A revival of Andreaean scholarship in recent years has revealed him to have been a man of action and a theologist with a focus on piety, who sought to found a societas christiana and fundamentally espoused – but later disavowed – Rosicrucianism. These traits place him in a pan-European movement of renewal that encompassed secular culture, religious literature and modern science. In this respect Andreae’s correspondence provides a key resource for finding out more about the circle of scholars and theologists around him. As such, it is of major relevance for studying 17th-century church history and the hermetic tradition as well as early modern German language and literature. It is also useful for research into Pietism and for gaining insights into how mentalities changed over the course of history.
The project set out to catalogue Andreae’s correspondence in depth, to digitise the documents and to create a finding aid based on the HAB’s online public access catalogue (OPAC) as well as in the form of a printed inventory. The correspondence preserved at the Herzog August Bibliothek, currently estimated to comprise 4,827 letters out of a total of 5,300, provided the main source for the project, which also entails cataloguing 350 occasional poems and ten entries in the family register. When Duke August of Brunswick-Lüneburg was seeking advice on writing a biblical harmony, he turned to the theologist Andreae, who had been appointed preacher at the Stuttgart court in 1638. The 1,295 letters they exchanged account for the largest batch of correspondence. The individual letters and their enclosures were listed in a database giving the source, the correspondent, the date and the number as well as the location of the addressee. It thus provides a practical instrument for conducting scholarly study of the correspondence. In making this resource available to international researchers, the project has substantially contributed to Early Modern Letters Online (EMLO), an international platform located at the University of Oxford and the Bodleian Library Oxford under the leadership of Howard Hotson.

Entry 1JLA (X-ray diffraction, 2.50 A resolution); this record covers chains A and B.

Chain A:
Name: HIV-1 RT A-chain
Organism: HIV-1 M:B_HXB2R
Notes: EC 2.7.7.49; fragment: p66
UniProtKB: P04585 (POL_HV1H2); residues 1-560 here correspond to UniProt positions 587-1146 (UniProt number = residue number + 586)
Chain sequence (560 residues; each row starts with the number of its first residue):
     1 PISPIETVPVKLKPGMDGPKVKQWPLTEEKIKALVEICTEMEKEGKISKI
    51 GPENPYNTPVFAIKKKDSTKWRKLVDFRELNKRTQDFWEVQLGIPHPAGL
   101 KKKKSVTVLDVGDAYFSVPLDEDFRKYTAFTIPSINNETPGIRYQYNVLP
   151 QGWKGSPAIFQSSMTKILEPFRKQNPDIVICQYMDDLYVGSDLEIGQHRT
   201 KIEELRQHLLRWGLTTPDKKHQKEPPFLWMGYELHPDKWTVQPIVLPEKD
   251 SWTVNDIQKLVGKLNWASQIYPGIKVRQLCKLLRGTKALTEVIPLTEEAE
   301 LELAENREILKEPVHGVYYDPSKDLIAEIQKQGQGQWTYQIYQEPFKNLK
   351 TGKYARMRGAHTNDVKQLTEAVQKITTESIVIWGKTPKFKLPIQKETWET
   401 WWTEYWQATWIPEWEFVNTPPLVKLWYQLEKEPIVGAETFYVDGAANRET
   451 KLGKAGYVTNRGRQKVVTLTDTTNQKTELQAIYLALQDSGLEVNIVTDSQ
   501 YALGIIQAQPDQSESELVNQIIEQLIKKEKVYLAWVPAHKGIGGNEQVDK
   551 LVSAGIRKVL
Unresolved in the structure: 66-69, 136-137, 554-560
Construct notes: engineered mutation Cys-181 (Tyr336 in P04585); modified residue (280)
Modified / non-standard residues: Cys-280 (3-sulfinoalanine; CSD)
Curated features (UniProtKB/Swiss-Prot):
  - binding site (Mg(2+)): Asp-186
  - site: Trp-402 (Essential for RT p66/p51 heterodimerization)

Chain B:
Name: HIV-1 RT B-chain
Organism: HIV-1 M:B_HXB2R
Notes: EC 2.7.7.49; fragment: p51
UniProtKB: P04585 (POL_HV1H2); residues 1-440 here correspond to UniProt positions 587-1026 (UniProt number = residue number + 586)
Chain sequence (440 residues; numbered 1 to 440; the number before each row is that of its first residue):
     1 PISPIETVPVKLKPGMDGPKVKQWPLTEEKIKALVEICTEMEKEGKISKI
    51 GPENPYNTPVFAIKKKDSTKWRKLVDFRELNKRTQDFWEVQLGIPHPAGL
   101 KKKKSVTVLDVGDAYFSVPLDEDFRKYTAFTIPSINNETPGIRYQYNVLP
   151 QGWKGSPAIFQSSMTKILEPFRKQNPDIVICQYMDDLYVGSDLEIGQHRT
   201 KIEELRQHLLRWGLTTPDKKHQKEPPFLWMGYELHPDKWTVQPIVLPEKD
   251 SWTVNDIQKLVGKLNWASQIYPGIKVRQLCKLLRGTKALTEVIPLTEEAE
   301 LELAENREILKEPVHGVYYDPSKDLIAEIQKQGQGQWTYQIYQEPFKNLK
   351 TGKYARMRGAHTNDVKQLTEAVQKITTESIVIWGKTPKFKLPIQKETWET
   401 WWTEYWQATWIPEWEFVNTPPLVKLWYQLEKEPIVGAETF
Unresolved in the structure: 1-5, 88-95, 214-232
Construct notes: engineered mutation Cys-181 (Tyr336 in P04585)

Funding: Deutsche Forschungsgemeinschaft (German Research Foundation, DFG)
Duration: October 2012 – September 2015
Project participant: Dr Stefania Salvadori